For more on teaching your child how to take smart risks that lead to mastery, read THIS ARTICLE.
The last element that is needed to encourage your child’s inner motivation muscle to grow is relatedness.
Simply put, relatedness is the feeling of being connected and accepted by the people who are important to them.
Research has found that when kids feel they have a warm connection to their parents, teachers, and other important people in their lives, they are more likely to make better decisions. They are more likely to:
- Choose tough decisions over easy ones
- Choose decisions that have a long-term benefit over decisions that offer short-term, quick rewards
- Make selfless rather than selfish decisions.
A lot of parents don’t put a lot of thought into the element of relatedness – they just assume that the parent-child bond is all they need to fulfill this element, but they are wrong, Encouraging the feeling of relatedness with the child means being autonomy-supportive.
An autonomy-supportive parent allows the child the freedom to make their own decisions – within the confines of safe boundaries – and this communicates to the child that:
- The parent believes that the child is capable of making good decisions
- That the parent understands that the child is not perfect and is in the process of learning important life lessons, which means that the child might occasionally make poor decisions from time to time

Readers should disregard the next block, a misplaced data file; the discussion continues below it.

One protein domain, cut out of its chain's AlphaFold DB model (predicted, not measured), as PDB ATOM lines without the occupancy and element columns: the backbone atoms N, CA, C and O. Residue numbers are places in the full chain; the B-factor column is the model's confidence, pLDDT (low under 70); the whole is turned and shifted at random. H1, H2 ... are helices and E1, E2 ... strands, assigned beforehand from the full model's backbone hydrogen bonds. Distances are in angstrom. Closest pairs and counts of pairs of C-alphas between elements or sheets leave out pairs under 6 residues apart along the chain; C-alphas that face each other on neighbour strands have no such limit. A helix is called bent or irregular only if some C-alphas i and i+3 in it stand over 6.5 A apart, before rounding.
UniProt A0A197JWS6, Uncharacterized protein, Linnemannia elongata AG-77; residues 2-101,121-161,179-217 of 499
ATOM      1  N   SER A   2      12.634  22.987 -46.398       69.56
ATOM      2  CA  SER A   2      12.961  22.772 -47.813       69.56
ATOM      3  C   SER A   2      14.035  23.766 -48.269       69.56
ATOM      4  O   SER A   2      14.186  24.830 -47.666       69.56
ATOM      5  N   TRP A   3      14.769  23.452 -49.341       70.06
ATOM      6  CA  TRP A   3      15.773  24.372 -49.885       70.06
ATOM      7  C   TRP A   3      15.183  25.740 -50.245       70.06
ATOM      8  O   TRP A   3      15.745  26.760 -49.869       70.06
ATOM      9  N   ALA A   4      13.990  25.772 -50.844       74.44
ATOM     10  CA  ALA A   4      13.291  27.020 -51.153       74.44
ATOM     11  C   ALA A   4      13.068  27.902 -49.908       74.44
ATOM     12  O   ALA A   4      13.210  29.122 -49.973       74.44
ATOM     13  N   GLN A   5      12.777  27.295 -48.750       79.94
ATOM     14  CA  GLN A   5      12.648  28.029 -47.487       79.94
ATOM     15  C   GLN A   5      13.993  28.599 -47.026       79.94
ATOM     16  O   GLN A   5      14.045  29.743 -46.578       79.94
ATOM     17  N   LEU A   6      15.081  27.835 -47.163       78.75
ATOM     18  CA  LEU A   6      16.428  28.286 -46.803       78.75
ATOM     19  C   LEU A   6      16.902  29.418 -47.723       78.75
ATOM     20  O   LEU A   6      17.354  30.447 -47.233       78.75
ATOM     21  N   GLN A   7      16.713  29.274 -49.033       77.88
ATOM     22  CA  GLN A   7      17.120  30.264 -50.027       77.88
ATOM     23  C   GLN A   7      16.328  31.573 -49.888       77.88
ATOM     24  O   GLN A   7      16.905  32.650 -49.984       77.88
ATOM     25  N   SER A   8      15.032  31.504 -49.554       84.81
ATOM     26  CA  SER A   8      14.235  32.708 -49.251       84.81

- The parent has confidence that the child can fix poor decisions, learn a lesson from them, and move on in a way that makes them a better person.
As you can see, relatedness means more to the child than simply being related to a parent by birth or adoption – it also involves trust, confidence, belief, and understanding.
The take-home message about relatedness is that when kids feel safe to explore their world and experiment using their natural talents and abilities, then they are more likely to be motivated to initiate tasks on their own, persevere with tasks when the going gets tough, and perform these tasks above and beyond minimal effort.
Isn’t this what we ultimately want for our kids?
Parents CAN work with their kids over a period of time and teach them to be self-motivated to take ore ownership of their own lives.
This can be done through the three elements of autonomy, mastery, and relatedness: allowing the child the freedom and trust to make their own choices (within safe boundaries) that encourages the child to use their innate strengths and talents to build confidence that they can have a positive effect on the environment and people around them.
These three elements help our kids feel competent, brave, and valued. I encourage you to begin using these three elements in your parenting routine (if you are not already) and you will be amazed at how your child transforms right before your eyes!